Jan 27, 2014

Beherit - Engram (2009)

Album | Engram
Country | Finland
Genre | Black Metal
Label | Spinefarm Records

| Spirit of heroine |

The majority of the black metal scene today is familiar with the wagon of Beherit and their followers, mainly for their significant contribution in black-death metal and their early album Drawing Down the Moon, which was "cult" and raw but really not much more. After their two albums of electronic music, they vanished so that they would return many years later as a force of primitive brutality. Engram is a reminder of the roots of genre, simple as can be, noisy and faithfully anti-religious, in the vein of no other than Beherit themselves.

What makes this album a lot different than their early material is not the music but the production, which is a lot clearer and thicker than what you might be used to. As a pure black metal album, the guitars' cutting sound and the raspy schrieks are dominant in it's entirety, while the drums are a bit lower in volume. Some samples of church bells are used in "Pagan Moon" and there is an introduction where Holocausto confesses "because, I just fucking hate this world" in the beginning of the first song, just for the listener to feel more comfortable.

I think the sound of Engram is a lot better than the sloppy first album, try not to choke on your black metal bullet belts on that comment and learn to appreciate the profits of a solid studio for once. I'm glad they finally cleaned their instruments and got out of the attic, at least in terms of sound. The music is at the same level as it has always been, only that this time the compositions are too repetitive. They are more repetitive than your average black metal record, revolving around a simple riff or two, both fast (in the tracks "Suck My Blood" and "All In Satan" and middle / sludgy (in the track "Demon Advance") paced.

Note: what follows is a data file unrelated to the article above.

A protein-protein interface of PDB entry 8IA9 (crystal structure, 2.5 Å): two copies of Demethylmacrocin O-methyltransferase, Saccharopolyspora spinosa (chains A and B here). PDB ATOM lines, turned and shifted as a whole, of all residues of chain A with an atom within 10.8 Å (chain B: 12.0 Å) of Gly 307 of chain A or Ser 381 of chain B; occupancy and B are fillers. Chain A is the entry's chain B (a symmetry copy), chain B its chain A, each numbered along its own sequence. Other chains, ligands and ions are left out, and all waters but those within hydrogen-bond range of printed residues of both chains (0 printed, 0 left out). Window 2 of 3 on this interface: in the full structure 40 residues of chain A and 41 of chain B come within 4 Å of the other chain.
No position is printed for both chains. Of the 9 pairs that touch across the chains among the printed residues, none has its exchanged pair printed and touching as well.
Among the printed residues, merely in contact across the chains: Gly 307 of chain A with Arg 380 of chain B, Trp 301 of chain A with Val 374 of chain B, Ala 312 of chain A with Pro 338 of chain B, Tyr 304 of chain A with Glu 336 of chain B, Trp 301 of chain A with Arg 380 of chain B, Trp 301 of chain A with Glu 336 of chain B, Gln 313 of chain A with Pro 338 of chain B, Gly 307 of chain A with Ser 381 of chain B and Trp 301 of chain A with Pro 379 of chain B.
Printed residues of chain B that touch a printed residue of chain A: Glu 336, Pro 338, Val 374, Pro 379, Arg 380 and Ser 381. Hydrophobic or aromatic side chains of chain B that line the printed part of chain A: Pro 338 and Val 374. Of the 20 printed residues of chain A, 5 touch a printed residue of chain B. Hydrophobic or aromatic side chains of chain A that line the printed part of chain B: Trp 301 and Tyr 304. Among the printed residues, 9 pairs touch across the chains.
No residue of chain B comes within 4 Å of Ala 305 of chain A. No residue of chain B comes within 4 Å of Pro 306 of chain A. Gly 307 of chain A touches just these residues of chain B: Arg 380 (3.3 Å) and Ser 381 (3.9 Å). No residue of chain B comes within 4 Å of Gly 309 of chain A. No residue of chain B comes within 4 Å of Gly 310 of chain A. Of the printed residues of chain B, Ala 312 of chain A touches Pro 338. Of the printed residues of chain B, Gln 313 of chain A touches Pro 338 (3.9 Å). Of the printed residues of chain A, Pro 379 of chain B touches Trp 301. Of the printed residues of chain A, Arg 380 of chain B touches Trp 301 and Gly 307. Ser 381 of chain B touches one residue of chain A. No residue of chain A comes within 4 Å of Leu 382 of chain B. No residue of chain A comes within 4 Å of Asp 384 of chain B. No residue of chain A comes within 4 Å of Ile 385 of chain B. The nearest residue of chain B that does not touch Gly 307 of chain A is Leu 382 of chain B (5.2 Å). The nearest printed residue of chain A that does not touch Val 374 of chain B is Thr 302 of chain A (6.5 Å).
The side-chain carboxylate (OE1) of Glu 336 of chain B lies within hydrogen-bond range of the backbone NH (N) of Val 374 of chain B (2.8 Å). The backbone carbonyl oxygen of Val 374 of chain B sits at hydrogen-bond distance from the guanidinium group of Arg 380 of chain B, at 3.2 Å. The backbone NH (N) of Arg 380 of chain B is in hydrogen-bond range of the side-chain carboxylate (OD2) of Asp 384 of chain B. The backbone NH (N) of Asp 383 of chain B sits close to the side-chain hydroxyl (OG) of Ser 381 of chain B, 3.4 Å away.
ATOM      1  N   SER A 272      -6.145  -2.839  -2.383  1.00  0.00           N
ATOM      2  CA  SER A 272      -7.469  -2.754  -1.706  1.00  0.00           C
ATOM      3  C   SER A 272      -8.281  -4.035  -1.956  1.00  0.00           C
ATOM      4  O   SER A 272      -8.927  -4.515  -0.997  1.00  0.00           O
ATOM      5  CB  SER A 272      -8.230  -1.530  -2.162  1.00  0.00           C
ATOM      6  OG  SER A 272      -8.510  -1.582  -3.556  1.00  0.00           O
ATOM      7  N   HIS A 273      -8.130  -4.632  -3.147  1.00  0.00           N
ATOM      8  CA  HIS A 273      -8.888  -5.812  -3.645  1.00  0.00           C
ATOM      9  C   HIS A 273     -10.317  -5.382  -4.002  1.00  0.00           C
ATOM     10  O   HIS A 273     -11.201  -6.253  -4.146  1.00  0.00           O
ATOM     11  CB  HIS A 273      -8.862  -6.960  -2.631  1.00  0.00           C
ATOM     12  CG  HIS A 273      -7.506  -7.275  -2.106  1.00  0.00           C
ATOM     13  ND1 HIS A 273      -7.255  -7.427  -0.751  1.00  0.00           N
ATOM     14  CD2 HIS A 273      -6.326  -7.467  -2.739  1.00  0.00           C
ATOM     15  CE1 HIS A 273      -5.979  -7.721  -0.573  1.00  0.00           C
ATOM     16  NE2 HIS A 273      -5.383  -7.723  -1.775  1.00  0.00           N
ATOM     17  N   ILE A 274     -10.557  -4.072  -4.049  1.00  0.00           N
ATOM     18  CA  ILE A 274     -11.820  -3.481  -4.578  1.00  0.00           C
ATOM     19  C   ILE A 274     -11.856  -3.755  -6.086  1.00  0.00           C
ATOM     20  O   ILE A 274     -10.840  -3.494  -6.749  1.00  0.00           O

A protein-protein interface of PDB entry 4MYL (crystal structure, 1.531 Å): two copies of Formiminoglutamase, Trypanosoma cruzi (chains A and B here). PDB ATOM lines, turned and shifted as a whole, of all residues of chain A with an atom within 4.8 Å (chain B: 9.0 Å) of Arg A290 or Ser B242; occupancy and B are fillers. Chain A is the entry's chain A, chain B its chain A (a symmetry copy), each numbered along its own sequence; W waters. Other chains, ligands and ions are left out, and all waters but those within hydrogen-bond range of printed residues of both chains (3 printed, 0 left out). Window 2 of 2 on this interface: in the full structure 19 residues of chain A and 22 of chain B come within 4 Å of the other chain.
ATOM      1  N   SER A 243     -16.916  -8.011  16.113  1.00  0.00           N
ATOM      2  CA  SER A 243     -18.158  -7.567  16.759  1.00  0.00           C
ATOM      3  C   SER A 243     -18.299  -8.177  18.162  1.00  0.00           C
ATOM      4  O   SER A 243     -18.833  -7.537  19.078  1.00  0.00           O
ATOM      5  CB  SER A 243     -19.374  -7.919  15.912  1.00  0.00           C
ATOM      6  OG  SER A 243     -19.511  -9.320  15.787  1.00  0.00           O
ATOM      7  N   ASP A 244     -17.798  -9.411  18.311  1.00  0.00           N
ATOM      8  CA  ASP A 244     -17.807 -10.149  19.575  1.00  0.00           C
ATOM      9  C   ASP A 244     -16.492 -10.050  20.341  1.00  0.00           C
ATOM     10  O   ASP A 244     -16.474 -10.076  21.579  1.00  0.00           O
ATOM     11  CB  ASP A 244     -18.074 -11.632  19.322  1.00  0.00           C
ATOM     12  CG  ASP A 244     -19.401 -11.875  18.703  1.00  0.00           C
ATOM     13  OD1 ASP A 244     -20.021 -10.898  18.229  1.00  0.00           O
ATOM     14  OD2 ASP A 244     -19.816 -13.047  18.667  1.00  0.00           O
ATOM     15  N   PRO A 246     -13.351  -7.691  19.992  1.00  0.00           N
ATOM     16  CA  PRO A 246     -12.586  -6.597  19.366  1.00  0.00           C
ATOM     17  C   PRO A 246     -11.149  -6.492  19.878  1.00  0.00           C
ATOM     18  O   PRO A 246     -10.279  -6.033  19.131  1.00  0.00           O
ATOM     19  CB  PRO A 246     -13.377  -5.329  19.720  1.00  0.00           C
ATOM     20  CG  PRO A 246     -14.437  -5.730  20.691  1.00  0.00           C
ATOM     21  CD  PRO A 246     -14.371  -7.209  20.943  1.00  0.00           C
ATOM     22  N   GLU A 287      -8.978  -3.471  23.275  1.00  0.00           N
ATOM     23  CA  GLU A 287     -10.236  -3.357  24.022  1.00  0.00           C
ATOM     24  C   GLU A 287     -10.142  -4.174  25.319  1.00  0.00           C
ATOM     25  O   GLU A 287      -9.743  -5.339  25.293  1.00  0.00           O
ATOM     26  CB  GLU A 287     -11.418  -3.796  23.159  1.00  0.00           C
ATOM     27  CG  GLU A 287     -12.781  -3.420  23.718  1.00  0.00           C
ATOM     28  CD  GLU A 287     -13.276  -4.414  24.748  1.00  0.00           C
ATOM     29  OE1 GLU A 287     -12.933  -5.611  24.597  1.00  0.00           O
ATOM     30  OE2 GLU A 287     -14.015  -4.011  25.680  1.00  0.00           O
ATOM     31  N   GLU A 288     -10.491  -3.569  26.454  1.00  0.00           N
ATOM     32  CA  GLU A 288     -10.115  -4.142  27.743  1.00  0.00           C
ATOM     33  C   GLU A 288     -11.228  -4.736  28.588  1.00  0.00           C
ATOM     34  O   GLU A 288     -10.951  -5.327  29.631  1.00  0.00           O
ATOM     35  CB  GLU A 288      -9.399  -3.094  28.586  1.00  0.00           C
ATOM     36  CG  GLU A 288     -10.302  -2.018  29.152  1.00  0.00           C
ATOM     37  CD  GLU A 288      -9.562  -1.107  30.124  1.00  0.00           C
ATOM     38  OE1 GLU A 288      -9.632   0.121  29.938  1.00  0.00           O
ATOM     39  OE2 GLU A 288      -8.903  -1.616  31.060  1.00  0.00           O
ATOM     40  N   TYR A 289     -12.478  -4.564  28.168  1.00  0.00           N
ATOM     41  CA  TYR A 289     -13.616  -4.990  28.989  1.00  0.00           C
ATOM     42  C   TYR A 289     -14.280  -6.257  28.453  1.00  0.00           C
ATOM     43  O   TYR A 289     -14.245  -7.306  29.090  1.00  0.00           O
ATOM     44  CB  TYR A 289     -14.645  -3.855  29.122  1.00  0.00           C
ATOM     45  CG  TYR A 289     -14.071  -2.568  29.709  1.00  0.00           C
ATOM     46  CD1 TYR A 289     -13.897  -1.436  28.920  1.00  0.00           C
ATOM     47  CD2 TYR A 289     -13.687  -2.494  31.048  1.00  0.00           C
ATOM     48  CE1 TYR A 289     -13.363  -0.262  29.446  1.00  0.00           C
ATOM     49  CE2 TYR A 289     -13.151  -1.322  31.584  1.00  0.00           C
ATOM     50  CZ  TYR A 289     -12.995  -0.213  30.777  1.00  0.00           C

Even though the band has not improved or changed it's style very much, I seem to enjoy Engram more than anything else I have listened by them so far. It's straightforward and simplistic for it's own good, a solid representation of what Beherit do best with the proper production and character. It exerts enough hatred and doesn't put too much philosophical pressure behind it, making it great just to sit back and enjoy. You can even share a listen with a couple of friends, how about that.

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